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Getting around Beirut

Public transport

Beirut's public transport system is chaotic at best. Private companies operate buses within the city. One of the main operators is the LCC (tel: +961 5 810 510; www.lccworld.com), which has a fleet of red and white buses. There are no stops; to get onto a bus you must stand at the side of the road and signal with your hand as the bus approaches. Beirut has no metro or trams.

Taxis

You can also use a service taxi (a shared taxi) or regular taxi in Beirut. Be sure to tell your driver where you're headed before you enter the car, otherwise you will be charged extra. Most locals book taxis in advance by calling Allo Taxi (tel: 1213, in Lebanon only) or Charlie Taxi (tel: 1514, in Lebanon only).

Driving

Driving in Beirut, as in the rest of Lebanon is a fairly hazardous experience, thanks to the speed-loving local drivers and potholed roads. You can bring your own car, but a steep charge (levied in cash) is payable on entering the country, although you should have it returned on leaving. Hire cars are available but the quality varies and they can be expensive. There are no regular tolls, barring the inventions of local police, and no set-in-stone parking regulations.

Car hire

Most international car hire companies have offices in Beirut. Sixt (tel: +961 1 707 505; www.sixt.com.lb) and Avis (tel: +961 1 366 662; www.avis.com.lb) have numerous offices throughout Beirut. For a local company, call Beirut Call Rental (tel: +961 1 740 741; www.beirutrentacar.com). You generally have to be at least 23 and have been the holder of a driving licence for at least two years to hire a car in Beirut. You will also need an International Driving Permit.

Bicycle hire

Beirut by Bike, New Waterfront (tel: +961 1 365 524; www.facebook.com/beirutbybike, is the main bike hire service. Bikes are available to rent by the hour. It’s worth bearing in mind that Beirut’s traffic can be dangerous, so be careful. There are no designated cycle paths.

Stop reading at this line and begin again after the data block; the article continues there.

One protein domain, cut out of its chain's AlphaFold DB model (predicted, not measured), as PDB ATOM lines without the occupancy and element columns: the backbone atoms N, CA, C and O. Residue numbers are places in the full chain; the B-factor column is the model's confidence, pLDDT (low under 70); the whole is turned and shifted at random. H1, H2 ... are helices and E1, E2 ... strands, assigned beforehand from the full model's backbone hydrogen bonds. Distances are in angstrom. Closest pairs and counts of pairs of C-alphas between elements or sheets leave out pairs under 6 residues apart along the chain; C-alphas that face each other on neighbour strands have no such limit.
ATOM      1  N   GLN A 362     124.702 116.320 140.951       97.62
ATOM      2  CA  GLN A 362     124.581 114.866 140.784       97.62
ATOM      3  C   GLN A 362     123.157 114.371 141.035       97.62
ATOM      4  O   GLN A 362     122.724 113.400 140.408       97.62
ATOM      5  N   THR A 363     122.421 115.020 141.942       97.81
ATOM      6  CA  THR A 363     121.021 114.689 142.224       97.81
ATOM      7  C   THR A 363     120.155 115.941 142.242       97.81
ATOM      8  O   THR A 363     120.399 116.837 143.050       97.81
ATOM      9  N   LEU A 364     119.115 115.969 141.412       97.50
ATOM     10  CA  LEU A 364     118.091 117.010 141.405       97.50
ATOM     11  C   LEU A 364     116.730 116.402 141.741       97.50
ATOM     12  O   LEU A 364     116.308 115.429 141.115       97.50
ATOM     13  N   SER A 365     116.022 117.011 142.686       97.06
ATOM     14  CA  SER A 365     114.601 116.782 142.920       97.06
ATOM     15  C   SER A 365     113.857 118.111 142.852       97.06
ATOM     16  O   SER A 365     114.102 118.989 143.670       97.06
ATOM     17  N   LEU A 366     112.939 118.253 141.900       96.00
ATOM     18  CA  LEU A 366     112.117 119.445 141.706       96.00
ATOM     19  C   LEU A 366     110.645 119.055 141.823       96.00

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Talal Hotel

Talal Hotel offers bright, clean rooms complete with comfortable beds for next to nothing. Better still, it's within striking distance of Gemmayzeh and Place des Martyrs. The atmosphere is lively and the hotel also has a communal kitchen. The result is friendly but a bit like living as a student.

Regis Hotel

At first look, you could be forgiven for thinking that you'd just pitched up at the Lebanese Fawlty Towers. However, staff are warm and welcoming, rooms are clean and the breakfast is excellent. All rooms have modern air-con, fridges and TVs, but better still is Regis' proximity to the Corniche.

Casa d'Or

The Casa D'Or is a welcoming, comfortable alternative to functional budget hotels or the home-stays that dominate the lower end of the market. It's not especially glamorous but rooms are clean, comfortable and well appointed, and a decent breakfast is included in the price. It also offers low season discounts.

Pension al-Nazih

Close to the main sites, including the Place des Martyrs, Pension al-Nazih is a small 10-room budget hotel offering pleasantly comfortable rooms complete with cable TV and 24-hour hot water – neither guaranteed in Beirut. Rooms are plane and a little dated, but it's still an excellent budget option. Wi-Fi and breakfast cost extra.

Port View Hotel

It's no Hilton but the Port View Hotel is comfortable, clean and well appointed, which is more than can be said for many mid-range sleeping spots in the Middle East. Set a little off the beaten track in the quiet Gemmayzeh district, it's convenient for the main drag to but still peaceful.

Cedarland Hotel

Located in the heart of the buzzing Hamra quarter, the Cedarland is comfortable, safe and set well back off the road. Relatively quiet compared to other Hamra hotels, rooms are pretty beige and bland but have everything you need and some have sea views (read: views through gaps in the city skyline). Breakfast is extra.